Querciabella Chianti Classico and Camartina

While I was enjoying a wine tasting at the Fine Wine Source in Livonia, I was thinking what a great job the representatives at The Vintage Wine Company have in being able to taste and pour some great wines, potentially daily while they work.  The Vintage Wine Company is the distributor locally for Maisons Marques & Domaines, who originally was the marketing arm for Louis Roederer USA, Inc.  I just had two Italian wines from Querciabella, and I was going to try two other ones as well, and I did not know this winery until that day, which is not that hard to understand.  Alongside of the original hectare of vineyards are oak trees, and the name Querciabella translates to “beautiful oak.”

The third wine that I had was Querciabella Chianti Classico DOCG 2015, which is fitting for a winery that began in 1974 in Tuscany.  What is more Tuscan then Chianti Classico and a wine that I basically grew up on, even including the old straw wrapped bottles that add charm to many Italian restaurants.  Chianti Classico has to be Sangiovese and this wine is pure Sangiovese.  The fruit is hand-harvested and then destemmed but not crushed, it is sent to temperature controlled Stainless Steel vats where the fermentation and the maceration would take shape, the maceration lasts about twelve days and after complete malolactic fermentation, the juice is transferred to French oak barrels, both big and small ones, with only five percent being new.  The aging of the wine and the selection process for the Chianti Classico production takes about fourteen months and then there is an additional three months in the bottle.  This was a solid and rich Chianti perfect by itself and would be awesome with a big dinner with a great tomato sauce and plenty of spices, this wine would shy away. 

The last Italian wine was Querciabella Camartina Toscana IGT 2013, it is the estate’s signature Super Tuscan, but it is only produced in stellar vintages to maintain the prestige. The wine is a blend of seventy percent Cabernet Sauvignon and thirty percent Sangiovese.  The fruit is all hand harvested, destemmed and placed into five-ton French oak fermenters, where the alcoholic fermentation, maceration and malolactic fermentation occur.  The Sangiovese juice usually takes about twelve days, while the Cabernet Sauvignon usually require about twenty days.  Then the juice is transferred to French oak of which twenty-five percent is new and they are aged for twelve months.  Then the assorted lots are tested and the best are selected to be assembled in the final blend, which requires an additional year of aging.  The wine is then aged an additional six months in the bottle before release.  Eight-hundred-fifty cases were produced, plus some specialty larger individual wooden boxed bottles.  They figure that the prime time for drinking this wine is between four and eighteen years after harvest.  This was a charming wine and delivered every way possible, just from the visual of its deep color, the nose told you that this was a keeper.  A wine that had to be chewed to appreciate the layers of especially black cherries and other dark fruits that stayed with you for a nice long finish.  For me, this is a special occasion wine and should be paired with an excellent special cut of meat.  I was totally pleased and I think that I was so in awe, that I forgot to take a photograph of the wine.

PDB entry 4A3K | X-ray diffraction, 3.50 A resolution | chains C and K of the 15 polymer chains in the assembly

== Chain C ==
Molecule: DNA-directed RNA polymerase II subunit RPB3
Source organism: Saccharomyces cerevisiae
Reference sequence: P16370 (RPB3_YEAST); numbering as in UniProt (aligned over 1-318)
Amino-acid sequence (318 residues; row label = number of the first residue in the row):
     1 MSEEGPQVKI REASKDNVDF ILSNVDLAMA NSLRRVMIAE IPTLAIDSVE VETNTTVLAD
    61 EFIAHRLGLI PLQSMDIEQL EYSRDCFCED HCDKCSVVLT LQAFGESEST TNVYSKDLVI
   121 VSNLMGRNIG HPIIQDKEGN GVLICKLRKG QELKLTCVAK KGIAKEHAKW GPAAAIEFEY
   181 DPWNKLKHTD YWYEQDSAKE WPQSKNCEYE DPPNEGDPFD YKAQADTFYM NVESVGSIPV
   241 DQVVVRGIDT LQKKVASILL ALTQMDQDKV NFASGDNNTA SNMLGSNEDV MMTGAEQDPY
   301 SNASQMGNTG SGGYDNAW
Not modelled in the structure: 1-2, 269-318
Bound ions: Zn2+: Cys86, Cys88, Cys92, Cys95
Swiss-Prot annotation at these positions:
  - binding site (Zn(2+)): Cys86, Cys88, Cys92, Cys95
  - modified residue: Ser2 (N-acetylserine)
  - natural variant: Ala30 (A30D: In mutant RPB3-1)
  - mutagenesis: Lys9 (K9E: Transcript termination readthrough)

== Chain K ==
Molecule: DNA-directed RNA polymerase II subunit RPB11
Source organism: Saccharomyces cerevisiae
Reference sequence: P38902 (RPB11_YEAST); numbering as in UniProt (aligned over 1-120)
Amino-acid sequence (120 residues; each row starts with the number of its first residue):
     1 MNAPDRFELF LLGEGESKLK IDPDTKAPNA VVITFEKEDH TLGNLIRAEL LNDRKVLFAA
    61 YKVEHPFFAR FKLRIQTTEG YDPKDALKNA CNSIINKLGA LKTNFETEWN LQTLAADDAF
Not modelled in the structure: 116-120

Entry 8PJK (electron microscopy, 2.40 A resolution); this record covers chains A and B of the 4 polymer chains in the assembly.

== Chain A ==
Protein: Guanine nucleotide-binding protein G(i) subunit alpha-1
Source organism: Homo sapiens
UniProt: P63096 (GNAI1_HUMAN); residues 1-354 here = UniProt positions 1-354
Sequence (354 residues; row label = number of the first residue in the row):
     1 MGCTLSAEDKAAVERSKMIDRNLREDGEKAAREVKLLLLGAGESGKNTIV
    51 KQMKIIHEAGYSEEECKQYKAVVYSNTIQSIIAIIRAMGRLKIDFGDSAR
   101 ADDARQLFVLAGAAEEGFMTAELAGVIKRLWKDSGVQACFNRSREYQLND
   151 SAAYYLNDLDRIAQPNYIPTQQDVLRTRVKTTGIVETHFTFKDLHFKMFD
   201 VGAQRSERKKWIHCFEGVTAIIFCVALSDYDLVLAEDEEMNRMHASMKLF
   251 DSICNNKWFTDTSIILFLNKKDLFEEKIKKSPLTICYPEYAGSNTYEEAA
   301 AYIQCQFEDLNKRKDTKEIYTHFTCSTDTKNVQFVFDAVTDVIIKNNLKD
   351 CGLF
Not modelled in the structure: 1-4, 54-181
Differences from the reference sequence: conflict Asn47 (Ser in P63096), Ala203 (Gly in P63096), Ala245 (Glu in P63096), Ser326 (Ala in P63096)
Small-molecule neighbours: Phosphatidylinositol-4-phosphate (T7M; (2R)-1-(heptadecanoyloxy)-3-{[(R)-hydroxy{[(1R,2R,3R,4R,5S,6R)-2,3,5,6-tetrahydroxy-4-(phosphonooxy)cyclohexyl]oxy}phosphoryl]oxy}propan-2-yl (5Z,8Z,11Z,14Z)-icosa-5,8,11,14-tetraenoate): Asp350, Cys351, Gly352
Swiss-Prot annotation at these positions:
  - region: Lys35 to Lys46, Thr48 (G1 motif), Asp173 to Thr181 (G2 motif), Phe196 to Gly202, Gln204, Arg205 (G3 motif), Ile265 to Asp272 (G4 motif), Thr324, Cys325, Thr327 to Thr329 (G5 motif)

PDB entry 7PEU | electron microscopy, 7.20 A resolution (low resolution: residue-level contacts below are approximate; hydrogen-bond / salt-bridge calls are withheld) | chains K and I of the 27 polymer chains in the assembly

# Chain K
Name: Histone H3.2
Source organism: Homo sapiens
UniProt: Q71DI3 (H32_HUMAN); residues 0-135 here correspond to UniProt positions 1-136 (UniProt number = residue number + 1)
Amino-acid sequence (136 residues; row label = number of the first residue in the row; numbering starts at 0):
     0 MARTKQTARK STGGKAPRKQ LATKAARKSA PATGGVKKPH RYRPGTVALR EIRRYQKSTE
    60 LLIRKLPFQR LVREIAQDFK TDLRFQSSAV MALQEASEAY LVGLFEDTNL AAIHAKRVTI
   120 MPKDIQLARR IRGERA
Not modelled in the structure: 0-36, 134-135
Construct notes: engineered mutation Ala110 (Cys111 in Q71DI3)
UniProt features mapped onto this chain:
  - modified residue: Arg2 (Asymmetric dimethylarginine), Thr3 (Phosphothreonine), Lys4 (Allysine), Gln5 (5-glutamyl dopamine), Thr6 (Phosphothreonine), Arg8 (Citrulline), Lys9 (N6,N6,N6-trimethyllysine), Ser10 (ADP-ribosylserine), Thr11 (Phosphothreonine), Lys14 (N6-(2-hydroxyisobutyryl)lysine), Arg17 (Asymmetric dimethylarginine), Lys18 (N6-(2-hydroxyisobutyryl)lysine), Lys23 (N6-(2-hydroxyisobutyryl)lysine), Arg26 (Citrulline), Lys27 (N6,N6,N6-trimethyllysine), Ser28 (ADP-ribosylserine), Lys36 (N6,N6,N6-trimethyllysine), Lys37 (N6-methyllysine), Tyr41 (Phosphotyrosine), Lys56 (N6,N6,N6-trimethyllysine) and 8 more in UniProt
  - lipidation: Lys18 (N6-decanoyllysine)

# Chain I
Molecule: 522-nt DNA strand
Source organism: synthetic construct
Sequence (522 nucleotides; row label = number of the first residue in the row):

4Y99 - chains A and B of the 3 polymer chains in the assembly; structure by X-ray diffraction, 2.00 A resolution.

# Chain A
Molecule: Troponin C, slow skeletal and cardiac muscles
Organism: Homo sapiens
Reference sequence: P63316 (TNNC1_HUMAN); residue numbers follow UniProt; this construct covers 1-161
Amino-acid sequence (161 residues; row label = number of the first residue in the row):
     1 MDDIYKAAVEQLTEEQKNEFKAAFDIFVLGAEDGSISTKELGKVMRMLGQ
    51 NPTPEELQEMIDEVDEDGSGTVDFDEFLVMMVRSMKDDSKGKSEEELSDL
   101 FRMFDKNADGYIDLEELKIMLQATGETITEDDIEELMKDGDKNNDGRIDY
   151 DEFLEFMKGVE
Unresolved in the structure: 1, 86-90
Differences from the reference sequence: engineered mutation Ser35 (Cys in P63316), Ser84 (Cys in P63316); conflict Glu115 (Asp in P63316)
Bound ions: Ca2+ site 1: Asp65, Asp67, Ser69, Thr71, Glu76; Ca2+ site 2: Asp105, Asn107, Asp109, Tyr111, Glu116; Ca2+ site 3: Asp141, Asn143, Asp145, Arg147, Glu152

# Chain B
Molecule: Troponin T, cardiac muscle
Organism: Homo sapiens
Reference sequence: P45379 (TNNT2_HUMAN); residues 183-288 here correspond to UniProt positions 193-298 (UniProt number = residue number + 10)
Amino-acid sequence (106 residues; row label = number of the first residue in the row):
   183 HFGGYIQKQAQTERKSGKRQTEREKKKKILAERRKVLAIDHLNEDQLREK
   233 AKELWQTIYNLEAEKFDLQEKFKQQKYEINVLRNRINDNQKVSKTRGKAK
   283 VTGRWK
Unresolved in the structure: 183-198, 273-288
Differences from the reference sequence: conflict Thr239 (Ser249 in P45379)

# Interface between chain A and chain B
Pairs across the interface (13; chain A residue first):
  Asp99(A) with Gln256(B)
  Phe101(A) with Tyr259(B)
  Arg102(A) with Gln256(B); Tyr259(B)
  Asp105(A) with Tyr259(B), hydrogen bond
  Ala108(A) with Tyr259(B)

About thewineraconteur

A non-technical wine writer, who enjoys the moment with the wine, as much as the wine. Twitter.com/WineRaconteur Instagram/thewineraconteur Facebook/ The Wine Raconteur
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